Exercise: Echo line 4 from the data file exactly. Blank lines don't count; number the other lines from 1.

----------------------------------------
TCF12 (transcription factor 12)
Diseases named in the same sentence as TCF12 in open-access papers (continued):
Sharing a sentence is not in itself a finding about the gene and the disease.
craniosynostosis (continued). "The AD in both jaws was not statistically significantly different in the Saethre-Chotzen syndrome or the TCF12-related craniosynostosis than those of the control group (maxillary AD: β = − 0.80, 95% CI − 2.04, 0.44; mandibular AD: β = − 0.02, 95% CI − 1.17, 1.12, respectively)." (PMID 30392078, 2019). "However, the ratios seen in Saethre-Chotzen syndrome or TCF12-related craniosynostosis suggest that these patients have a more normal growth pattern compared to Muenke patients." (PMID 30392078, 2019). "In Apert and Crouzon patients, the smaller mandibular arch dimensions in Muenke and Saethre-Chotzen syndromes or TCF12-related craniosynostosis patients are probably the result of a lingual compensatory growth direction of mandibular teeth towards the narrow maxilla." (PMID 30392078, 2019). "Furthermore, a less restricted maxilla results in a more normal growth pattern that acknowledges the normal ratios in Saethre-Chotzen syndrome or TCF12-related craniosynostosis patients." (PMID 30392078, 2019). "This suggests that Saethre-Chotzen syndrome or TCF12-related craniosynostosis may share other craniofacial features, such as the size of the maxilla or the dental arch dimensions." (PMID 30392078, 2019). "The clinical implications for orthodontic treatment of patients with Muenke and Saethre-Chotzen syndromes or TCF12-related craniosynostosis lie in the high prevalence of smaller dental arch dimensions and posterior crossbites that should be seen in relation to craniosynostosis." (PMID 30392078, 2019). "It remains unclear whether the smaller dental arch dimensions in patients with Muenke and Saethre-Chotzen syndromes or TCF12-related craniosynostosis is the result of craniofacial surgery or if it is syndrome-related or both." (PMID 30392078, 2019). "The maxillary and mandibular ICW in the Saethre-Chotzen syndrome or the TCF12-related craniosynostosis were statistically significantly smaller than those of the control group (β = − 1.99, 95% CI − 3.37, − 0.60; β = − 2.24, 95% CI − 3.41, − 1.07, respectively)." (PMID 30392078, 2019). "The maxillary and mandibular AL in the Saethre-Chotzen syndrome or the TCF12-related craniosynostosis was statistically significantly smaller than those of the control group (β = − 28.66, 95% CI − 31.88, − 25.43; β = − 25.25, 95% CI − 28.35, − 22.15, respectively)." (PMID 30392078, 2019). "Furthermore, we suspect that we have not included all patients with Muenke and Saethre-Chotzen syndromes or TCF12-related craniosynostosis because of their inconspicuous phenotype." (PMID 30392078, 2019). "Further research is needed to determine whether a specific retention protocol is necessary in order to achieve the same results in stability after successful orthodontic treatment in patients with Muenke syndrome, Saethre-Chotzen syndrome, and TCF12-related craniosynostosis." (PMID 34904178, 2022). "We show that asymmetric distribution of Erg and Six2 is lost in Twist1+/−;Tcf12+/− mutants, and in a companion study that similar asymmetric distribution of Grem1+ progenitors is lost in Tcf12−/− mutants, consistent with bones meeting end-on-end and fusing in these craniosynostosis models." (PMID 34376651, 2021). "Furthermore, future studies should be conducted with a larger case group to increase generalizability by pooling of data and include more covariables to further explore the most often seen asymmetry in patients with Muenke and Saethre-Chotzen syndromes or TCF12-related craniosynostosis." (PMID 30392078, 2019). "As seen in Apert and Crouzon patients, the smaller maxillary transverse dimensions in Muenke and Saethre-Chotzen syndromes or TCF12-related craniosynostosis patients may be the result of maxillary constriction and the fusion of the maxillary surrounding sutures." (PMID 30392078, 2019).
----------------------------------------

craniosynostosis (continued). "The AD in both jaws was not statistically significantly different in the Saethre-Chotzen syndrome or the TCF12-related craniosynostosis than those of the control group (maxillary AD: β = − 0.80, 95% CI − 2.04, 0.44; mandibular AD: β = − 0.02, 95% CI − 1.17, 1.12, respectively)." (PMID 30392078, 2019). "However, the ratios seen in Saethre-Chotzen syndrome or TCF12-related craniosynostosis suggest that these patients have a more normal growth pattern compared to Muenke patients." (PMID 30392078, 2019). "In Apert and Crouzon patients, the smaller mandibular arch dimensions in Muenke and Saethre-Chotzen syndromes or TCF12-related craniosynostosis patients are probably the result of a lingual compensatory growth direction of mandibular teeth towards the narrow maxilla." (PMID 30392078, 2019). "Furthermore, a less restricted maxilla results in a more normal growth pattern that acknowledges the normal ratios in Saethre-Chotzen syndrome or TCF12-related craniosynostosis patients." (PMID 30392078, 2019). "This suggests that Saethre-Chotzen syndrome or TCF12-related craniosynostosis may share other craniofacial features, such as the size of the maxilla or the dental arch dimensions." (PMID 30392078, 2019). "The clinical implications for orthodontic treatment of patients with Muenke and Saethre-Chotzen syndromes or TCF12-related craniosynostosis lie in the high prevalence of smaller dental arch dimensions and posterior crossbites that should be seen in relation to craniosynostosis." (PMID 30392078, 2019). "It remains unclear whether the smaller dental arch dimensions in patients with Muenke and Saethre-Chotzen syndromes or TCF12-related craniosynostosis is the result of craniofacial surgery or if it is syndrome-related or both." (PMID 30392078, 2019). "The maxillary and mandibular ICW in the Saethre-Chotzen syndrome or the TCF12-related craniosynostosis were statistically significantly smaller than those of the control group (β = − 1.99, 95% CI − 3.37, − 0.60; β = − 2.24, 95% CI − 3.41, − 1.07, respectively)." (PMID 30392078, 2019). "The maxillary and mandibular AL in the Saethre-Chotzen syndrome or the TCF12-related craniosynostosis was statistically significantly smaller than those of the control group (β = − 28.66, 95% CI − 31.88, − 25.43; β = − 25.25, 95% CI − 28.35, − 22.15, respectively)." (PMID 30392078, 2019). "Furthermore, we suspect that we have not included all patients with Muenke and Saethre-Chotzen syndromes or TCF12-related craniosynostosis because of their inconspicuous phenotype." (PMID 30392078, 2019). "Further research is needed to determine whether a specific retention protocol is necessary in order to achieve the same results in stability after successful orthodontic treatment in patients with Muenke syndrome, Saethre-Chotzen syndrome, and TCF12-related craniosynostosis." (PMID 34904178, 2022). "We show that asymmetric distribution of Erg and Six2 is lost in Twist1+/−;Tcf12+/− mutants, and in a companion study that similar asymmetric distribution of Grem1+ progenitors is lost in Tcf12−/− mutants, consistent with bones meeting end-on-end and fusing in these craniosynostosis models." (PMID 34376651, 2021). "Furthermore, future studies should be conducted with a larger case group to increase generalizability by pooling of data and include more covariables to further explore the most often seen asymmetry in patients with Muenke and Saethre-Chotzen syndromes or TCF12-related craniosynostosis." (PMID 30392078, 2019). "As seen in Apert and Crouzon patients, the smaller maxillary transverse dimensions in Muenke and Saethre-Chotzen syndromes or TCF12-related craniosynostosis patients may be the result of maxillary constriction and the fusion of the maxillary surrounding sutures." (PMID 30392078, 2019).